Arthur Batut

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Arthur Batut, self-portrait

Arthur Batut (9 February 1846 – 19 January 1918) was a French photographer and pioneer of aerial photography.[1]


Labruguière, 1889

Batut was born in 1846 in Castres, and developed interest in history, archeology and photography. His book on kite aerial photography appeared in 1890 and contained an aerial photograph taken in 1889 from a kite over Labruguière, where he spent most his life until he died there in 1918. It is believed that in 1887 or 1888 he was the first to use this method successfully.[2]

At the time, kite aerial photography had potential applications for aerial reconnaissance, but also for agriculture and archeology.[1] The first aerial photographs had been taken by Nadar from a balloon in 1858. The use of unmanned kites promised obvious advantages in a military setting.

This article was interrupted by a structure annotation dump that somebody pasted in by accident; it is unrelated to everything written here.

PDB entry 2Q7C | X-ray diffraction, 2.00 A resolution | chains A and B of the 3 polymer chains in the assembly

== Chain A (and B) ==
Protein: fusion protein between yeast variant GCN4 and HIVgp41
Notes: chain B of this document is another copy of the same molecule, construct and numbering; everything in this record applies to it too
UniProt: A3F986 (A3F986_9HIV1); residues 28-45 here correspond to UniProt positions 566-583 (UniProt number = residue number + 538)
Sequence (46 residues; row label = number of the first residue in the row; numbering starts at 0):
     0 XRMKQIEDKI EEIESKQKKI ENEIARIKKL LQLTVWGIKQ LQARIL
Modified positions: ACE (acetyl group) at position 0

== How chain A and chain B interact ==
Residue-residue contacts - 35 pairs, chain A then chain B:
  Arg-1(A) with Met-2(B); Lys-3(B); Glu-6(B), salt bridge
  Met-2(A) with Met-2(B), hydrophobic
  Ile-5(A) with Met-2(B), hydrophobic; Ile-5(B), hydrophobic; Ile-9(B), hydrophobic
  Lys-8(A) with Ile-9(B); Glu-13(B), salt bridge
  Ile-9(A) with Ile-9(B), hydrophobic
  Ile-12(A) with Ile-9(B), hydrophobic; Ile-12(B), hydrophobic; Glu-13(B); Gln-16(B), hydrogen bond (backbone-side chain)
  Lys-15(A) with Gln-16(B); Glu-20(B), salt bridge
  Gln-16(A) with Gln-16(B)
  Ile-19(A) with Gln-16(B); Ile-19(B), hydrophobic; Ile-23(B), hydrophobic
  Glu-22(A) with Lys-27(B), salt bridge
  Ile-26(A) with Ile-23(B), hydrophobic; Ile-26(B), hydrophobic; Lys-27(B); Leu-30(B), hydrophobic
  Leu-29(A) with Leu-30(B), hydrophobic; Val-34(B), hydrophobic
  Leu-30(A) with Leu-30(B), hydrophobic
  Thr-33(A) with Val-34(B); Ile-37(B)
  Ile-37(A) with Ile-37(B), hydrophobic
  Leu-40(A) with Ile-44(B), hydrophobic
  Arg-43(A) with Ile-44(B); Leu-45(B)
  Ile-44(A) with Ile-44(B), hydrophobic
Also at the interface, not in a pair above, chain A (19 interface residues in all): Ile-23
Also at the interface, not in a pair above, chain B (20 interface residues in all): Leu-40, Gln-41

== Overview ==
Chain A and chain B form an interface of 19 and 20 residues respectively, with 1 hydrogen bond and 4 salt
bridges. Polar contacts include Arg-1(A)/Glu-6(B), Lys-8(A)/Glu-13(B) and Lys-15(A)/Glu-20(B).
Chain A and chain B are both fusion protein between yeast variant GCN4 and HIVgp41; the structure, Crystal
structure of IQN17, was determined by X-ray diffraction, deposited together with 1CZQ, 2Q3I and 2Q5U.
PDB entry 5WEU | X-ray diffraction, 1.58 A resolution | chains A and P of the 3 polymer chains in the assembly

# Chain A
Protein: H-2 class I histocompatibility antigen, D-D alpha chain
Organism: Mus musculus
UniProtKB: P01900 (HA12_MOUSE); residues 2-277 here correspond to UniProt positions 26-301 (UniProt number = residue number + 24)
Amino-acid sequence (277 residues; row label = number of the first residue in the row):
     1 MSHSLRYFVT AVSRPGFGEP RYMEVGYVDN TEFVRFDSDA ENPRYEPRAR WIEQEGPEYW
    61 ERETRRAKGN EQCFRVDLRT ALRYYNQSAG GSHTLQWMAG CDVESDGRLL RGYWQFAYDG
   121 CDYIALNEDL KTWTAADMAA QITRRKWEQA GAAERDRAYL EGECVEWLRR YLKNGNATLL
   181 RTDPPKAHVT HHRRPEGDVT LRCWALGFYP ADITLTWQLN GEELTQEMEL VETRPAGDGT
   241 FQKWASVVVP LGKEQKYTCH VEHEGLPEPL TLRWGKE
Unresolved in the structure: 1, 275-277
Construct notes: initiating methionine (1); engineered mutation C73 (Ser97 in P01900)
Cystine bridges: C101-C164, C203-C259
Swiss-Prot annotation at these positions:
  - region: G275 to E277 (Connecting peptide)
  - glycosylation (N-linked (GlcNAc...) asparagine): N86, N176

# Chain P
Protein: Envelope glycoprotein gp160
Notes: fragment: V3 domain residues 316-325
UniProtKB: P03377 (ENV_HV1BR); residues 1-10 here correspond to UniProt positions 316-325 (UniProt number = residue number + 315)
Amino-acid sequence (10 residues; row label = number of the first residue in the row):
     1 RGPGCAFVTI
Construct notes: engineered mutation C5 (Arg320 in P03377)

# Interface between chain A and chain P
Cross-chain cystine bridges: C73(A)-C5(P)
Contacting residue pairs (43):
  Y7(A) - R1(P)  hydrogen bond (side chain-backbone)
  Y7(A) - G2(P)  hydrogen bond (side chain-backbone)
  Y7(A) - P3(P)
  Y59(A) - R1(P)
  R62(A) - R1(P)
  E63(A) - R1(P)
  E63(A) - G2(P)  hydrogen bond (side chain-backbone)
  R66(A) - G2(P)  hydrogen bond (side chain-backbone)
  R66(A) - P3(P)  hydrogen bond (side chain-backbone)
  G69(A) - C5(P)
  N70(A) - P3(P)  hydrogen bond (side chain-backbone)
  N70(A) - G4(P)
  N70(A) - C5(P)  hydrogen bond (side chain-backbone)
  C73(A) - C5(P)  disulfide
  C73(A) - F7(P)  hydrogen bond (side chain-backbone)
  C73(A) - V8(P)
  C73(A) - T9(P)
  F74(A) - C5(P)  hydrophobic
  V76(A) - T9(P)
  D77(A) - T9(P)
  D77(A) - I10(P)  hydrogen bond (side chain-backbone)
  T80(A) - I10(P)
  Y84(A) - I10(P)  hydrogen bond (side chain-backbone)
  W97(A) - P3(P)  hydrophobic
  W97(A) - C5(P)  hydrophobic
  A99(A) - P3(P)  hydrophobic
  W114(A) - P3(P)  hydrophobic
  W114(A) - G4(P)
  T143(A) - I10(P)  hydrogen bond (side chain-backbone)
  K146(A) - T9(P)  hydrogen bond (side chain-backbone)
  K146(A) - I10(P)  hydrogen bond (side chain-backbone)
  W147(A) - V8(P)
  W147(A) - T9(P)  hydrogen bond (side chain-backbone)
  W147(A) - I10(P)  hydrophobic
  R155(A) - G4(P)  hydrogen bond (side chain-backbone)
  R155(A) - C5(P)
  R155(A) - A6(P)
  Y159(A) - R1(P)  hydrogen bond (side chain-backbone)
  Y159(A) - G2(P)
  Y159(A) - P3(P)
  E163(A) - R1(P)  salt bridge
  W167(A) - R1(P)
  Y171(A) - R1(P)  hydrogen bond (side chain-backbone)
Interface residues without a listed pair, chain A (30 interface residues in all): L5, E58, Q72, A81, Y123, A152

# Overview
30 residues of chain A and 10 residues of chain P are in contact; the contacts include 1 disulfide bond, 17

Inspired by Francis Galton, he also produced composite photographs combining portraits of multiple people onto one plate.[1]


  • Batut, Arthur (1887). La photographie appliquée à la production du type d'une famille, d'une tribu ou d'une race. Paris: Gauthier-Villars et fils.
  • Batut, Arthur (1890). La photographie aérienne par cerf-volant (PDF). Paris: Gauthier-Villars et fils.


  • Musée Arthur Batut (2001). Arthur Batut: Fotógrafo: 1846-1918. València: Universitat de València. ISBN 84-370-4943-1.


  1. ^ a b c Negre, Serge (December 1991). "Arthur Batut – Photographie 1846–1918". Photoresearcher (in French). 3: 20..
  2. ^ Hannavy, John (2008). Encyclopedia of nineteenth-century photography. London: Taylor & Francis Group. p. 14. ISBN 978-0-415-97235-2.

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